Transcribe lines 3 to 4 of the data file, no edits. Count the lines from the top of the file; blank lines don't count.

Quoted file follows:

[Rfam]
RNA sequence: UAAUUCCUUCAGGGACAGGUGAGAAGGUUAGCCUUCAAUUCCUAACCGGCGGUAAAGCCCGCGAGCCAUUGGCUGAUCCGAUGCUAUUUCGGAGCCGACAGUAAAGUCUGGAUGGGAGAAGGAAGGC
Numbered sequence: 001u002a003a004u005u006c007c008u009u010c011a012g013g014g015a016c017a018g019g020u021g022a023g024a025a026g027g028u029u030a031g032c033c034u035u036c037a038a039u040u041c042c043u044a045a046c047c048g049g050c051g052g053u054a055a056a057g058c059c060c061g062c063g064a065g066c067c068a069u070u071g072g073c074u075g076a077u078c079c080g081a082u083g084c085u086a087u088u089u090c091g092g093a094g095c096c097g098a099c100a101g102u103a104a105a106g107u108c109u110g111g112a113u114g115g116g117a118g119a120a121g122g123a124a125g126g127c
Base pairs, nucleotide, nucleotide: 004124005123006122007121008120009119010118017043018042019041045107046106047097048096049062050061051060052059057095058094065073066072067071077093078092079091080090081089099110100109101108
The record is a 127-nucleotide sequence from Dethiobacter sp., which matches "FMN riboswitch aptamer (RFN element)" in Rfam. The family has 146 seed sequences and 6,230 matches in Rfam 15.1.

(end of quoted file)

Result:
Numbered sequence: 001u002a003a004u005u006c007c008u009u010c011a012g013g014g015a016c017a018g019g020u021g022a023g024a025a026g027g028u029u030a031g032c033c034u035u036c037a038a039u040u041c042c043u044a045a046c047c048g049g050c051g052g053u054a055a056a057g058c059c060c061g062c063g064a065g066c067c068a069u070u071g072g073c074u075g076a077u078c079c080g081a082u083g084c085u086a087u088u089u090c091g092g093a094g095c096c097g098a099c100a101g102u103a104a105a106g107u108c109u110g111g112a113u114g115g116g117a118g119a120a121g122g123a124a125g126g127c
Base pairs, nucleotide, nucleotide: 004124005123006122007121008120009119010118017043018042019041045107046106047097048096049062050061051060052059057095058094065073066072067071077093078092079091080090081089099110100109101108